Sunday, April 18 Early this morning I traveled from Yucay to Qotohuicho in the Sacred Valley, to meet Pelayo, an old friend whose character I respect, and also as a ceramic artisan and karate instructor. The agenda had been pre-set Friday eve. We were going to design a plan for ceramic workshops for the children of the Safe Haven.

While I was waiting outside in the yard for him, I looked around at my surroundings:  a couple of adobe structures, dirt floors, bee hives full of activity, a laundry line full of clothes drying with the radiant and powerful sun. As I pulled out my laptop, I realized what finally brought me to this particular place. I had the assurance that what will transpire today has the potential to change many lives. At that very moment I felt connected to the hand that wrote all, in silent prayer without words or pleas.

Within a couple of hours we had laid out an ambitious but simple plan, which will start before my departure on May 12. The plan, not only will explore the children’s artistic abilities, but will provide them with life skills they could tap into in the future.

Pelayo is raising his three children alone. His needs seem beyond my comprehension. Giving him just money would be an insult to his character, but offering him an opportunity to work together in a larger purpose, will give him life.

As I was leaving this humble but nurturing environment, I looked at the distant mountain, the Nevado Chicón. It reminded me of the encounter in the spring of 2003 when I became lost during a hiking adventure that changed me forever and turned a visiting observer into a man on a mission to bring positive change into lives of people in the sacred valley.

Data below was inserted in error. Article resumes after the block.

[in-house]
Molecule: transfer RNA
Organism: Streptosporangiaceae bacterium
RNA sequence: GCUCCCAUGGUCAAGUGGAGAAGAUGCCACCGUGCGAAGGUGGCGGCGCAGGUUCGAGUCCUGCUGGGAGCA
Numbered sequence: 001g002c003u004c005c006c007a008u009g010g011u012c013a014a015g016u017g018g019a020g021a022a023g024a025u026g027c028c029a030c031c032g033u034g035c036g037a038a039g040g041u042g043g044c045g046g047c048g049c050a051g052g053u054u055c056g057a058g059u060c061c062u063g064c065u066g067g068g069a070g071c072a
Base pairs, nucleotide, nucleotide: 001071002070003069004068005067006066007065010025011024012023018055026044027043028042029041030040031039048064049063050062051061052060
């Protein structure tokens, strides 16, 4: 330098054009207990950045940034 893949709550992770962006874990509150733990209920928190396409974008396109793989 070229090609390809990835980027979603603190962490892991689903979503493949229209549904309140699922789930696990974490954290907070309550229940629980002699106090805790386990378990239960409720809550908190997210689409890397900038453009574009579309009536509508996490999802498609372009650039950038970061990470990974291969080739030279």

4 thoughts on “SUNDAY MORNING

  • April 20, 2010 at 5:01 am

    this reminded me of a time in guatemala, along a horribly polluted river that the gov’t should be ashamed of, lived for many generations, indigenous people who got the clay from there to create pottery. much of it is used for cooking but then also little decorative things like you have in this photo. we watched them create quickly beautiful things. when we were leaving, they gifted us with the things we were admiring. their poverty was astounding and their hearts were what we need to learn from. you capture things in photos that remind me of life in so many ways.

  • April 21, 2010 at 9:18 pm

    Right on… and write on :)

  • July 23, 2010 at 5:31 am

    I’m touched by your comments, gracias

  • July 23, 2010 at 5:33 am

    thank you , thank you, thank you,

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